One of the great novelties on the platform is the linear channel streaming titles from the library - It Came From Shudder.
NOTE: At time of publication, Shudder hasn’t made an official announcement regarding the Australian launch. Also, apps are not yet available in the iOS app store. But the site is live and taking Australian payment, so it is likely just a matter of hours away. If you have a US iTunes account, you can download the US Shudder app and log in with your Australian account.
High Fidelity cancelled
The High Fidelity TV series has been cancelled after just one season. Ultimately, it’s not a huge surprise considering its origins. Made originally for Disney+, the adult content in the show (there’s a bit of sex and nudity) resulted in the show being moved over to Hulu where it was a much better fit. But not being a show of Hulu likely means support wasn’t overwhelming internally and, despite some enthusiastic viewers, it never seemed to get much social traction. I’m curious to know what the viewership figures actually were.
The Undoing is a new thriller starring Nicole Kidman and Hugh Grant. It comes from David E Kelley and director Susanne Bier. It debuts Oct 26 on HBO and, in Australia, on Binge.
Good Lord Bird with Ethan Hawke debuts on Showtime in the US on Oct 4. It will stream on the same day in Australia on Stan.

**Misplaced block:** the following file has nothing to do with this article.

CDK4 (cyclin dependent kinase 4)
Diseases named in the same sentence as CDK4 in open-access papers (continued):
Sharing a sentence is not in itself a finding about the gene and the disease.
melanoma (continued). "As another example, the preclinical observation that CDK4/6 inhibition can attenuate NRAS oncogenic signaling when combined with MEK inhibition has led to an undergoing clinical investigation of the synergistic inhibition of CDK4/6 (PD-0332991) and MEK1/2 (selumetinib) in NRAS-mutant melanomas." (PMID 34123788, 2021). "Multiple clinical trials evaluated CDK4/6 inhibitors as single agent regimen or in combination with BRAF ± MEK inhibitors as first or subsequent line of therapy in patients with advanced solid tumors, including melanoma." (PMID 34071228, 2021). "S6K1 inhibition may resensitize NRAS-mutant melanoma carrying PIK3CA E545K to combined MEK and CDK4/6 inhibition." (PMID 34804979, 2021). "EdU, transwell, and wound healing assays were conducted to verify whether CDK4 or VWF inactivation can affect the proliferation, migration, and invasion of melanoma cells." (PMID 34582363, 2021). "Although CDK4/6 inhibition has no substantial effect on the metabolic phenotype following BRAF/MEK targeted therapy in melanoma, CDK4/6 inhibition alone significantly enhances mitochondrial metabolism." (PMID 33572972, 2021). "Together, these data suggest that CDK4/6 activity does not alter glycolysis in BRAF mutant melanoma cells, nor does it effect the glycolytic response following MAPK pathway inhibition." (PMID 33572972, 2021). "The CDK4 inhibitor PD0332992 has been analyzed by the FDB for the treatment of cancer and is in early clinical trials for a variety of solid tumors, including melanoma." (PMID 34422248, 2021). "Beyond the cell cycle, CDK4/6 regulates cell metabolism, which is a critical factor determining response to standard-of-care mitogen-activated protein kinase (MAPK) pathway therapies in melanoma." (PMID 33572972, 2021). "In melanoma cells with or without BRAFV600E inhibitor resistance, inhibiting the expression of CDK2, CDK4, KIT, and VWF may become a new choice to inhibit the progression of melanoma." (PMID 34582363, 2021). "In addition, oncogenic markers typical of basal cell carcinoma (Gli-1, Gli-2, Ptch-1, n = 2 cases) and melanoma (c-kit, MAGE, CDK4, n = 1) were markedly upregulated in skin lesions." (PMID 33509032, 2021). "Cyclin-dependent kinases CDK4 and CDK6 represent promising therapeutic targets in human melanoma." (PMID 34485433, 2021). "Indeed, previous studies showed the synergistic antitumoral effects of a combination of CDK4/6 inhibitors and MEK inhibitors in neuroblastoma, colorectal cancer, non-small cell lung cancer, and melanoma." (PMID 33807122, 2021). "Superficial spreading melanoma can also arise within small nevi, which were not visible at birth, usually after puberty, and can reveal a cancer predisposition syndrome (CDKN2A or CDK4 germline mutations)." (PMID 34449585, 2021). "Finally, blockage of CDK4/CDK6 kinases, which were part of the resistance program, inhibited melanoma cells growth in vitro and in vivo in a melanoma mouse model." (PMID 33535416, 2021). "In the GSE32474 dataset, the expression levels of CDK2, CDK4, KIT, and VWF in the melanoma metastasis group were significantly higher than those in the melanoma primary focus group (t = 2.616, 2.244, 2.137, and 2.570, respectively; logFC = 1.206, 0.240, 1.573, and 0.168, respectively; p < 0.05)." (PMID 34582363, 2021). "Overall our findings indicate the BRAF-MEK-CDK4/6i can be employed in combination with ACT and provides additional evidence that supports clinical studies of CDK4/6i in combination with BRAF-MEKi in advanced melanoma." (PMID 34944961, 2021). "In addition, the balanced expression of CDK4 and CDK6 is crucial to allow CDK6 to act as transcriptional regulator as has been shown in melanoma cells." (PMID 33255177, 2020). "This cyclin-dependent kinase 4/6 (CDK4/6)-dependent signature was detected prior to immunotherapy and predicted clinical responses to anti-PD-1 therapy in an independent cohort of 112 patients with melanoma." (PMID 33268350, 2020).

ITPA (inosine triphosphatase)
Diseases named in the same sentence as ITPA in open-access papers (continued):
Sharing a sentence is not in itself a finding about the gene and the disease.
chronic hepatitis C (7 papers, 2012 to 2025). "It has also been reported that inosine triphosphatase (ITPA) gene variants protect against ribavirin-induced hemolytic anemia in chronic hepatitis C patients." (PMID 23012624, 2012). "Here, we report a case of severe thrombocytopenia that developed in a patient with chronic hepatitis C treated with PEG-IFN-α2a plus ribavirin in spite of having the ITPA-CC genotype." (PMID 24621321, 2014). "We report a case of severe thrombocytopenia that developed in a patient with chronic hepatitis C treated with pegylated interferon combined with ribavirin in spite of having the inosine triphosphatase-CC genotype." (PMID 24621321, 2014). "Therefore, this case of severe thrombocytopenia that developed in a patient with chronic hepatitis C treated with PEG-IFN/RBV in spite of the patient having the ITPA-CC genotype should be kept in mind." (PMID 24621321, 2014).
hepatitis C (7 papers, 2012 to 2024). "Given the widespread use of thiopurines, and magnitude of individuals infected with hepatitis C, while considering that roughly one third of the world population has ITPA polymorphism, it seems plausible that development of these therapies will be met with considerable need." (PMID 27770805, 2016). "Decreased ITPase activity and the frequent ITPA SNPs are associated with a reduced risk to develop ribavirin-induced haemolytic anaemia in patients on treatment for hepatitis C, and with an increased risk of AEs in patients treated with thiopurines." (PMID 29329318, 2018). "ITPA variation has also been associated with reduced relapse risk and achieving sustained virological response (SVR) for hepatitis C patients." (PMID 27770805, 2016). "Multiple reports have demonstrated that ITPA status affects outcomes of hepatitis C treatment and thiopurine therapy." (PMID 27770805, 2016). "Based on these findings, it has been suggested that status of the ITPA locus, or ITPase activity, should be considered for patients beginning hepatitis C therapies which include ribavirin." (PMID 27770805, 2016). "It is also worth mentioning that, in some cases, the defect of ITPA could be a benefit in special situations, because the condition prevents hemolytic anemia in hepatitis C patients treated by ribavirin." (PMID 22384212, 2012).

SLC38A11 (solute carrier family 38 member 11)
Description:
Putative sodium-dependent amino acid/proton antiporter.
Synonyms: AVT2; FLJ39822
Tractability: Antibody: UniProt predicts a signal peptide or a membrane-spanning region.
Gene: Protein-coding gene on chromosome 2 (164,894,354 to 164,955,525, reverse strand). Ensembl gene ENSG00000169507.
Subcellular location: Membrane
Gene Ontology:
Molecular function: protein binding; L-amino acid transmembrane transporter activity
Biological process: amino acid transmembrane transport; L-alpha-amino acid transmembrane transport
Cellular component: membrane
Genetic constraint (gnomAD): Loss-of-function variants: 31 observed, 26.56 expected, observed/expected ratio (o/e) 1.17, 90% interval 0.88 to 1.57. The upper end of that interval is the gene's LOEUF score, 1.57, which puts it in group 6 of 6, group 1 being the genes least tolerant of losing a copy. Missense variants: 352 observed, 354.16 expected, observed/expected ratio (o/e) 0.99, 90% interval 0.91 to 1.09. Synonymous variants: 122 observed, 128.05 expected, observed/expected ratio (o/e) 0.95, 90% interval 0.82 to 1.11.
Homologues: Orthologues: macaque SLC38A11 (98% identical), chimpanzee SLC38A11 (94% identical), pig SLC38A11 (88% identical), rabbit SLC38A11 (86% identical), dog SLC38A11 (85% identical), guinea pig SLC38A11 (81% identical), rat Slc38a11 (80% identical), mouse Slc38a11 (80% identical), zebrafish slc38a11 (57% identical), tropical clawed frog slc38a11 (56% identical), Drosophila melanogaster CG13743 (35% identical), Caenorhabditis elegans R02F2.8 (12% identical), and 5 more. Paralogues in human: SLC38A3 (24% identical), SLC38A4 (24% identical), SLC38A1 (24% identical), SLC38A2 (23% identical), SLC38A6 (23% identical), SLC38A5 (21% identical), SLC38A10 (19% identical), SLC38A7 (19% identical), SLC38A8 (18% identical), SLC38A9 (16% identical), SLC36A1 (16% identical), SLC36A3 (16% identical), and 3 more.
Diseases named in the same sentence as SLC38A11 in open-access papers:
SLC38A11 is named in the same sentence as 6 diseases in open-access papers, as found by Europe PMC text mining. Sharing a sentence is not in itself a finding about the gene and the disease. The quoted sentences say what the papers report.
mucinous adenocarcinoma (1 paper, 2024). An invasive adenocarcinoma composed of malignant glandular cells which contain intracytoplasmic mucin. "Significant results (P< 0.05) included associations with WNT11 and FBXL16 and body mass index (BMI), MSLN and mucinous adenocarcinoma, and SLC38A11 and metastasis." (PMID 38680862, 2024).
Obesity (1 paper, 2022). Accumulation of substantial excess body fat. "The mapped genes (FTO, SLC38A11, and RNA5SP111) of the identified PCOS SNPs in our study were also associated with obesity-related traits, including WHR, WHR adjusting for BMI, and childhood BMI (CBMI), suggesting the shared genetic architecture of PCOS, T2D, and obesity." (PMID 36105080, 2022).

Amazon Prime Video has ordered a TV series based on the film A League of Their Own. Abbi Jacobson from Broad City will star. Source: New York Post
Australian pay TV company Foxtel received a $10 million pay-out from a COVID-19 fund. Source: The New Daily
The ABC has the Australian rights to the new BBC documentary series about the Murdoch family. Source: SMH
Comcast were planning to expand Sky News from the UK and turn it into a CNN International competitor. Thanks to the stupid virus, that’s no longer happening. And that’s a shame. Source: FT
Beloved UK cult game show Taskmaster debuted in the US, but has been yanked from the schedule due to low ratings. The show has just debuted in Australia too on SBS VICELAND where one assumes it will last a bit longer. Source: THR
A film based on Knight Rider is in development. Sounds like a cynical play for an Oscar to me. Source: Dark Horizons
The Late Show with Stephen Colbert and The Late Late Show with James Corden will both return to studios after hiatus ends next week. Colbert has already said that he won’t be returning back to the Ed Sullivan Theatre. Source: Deadline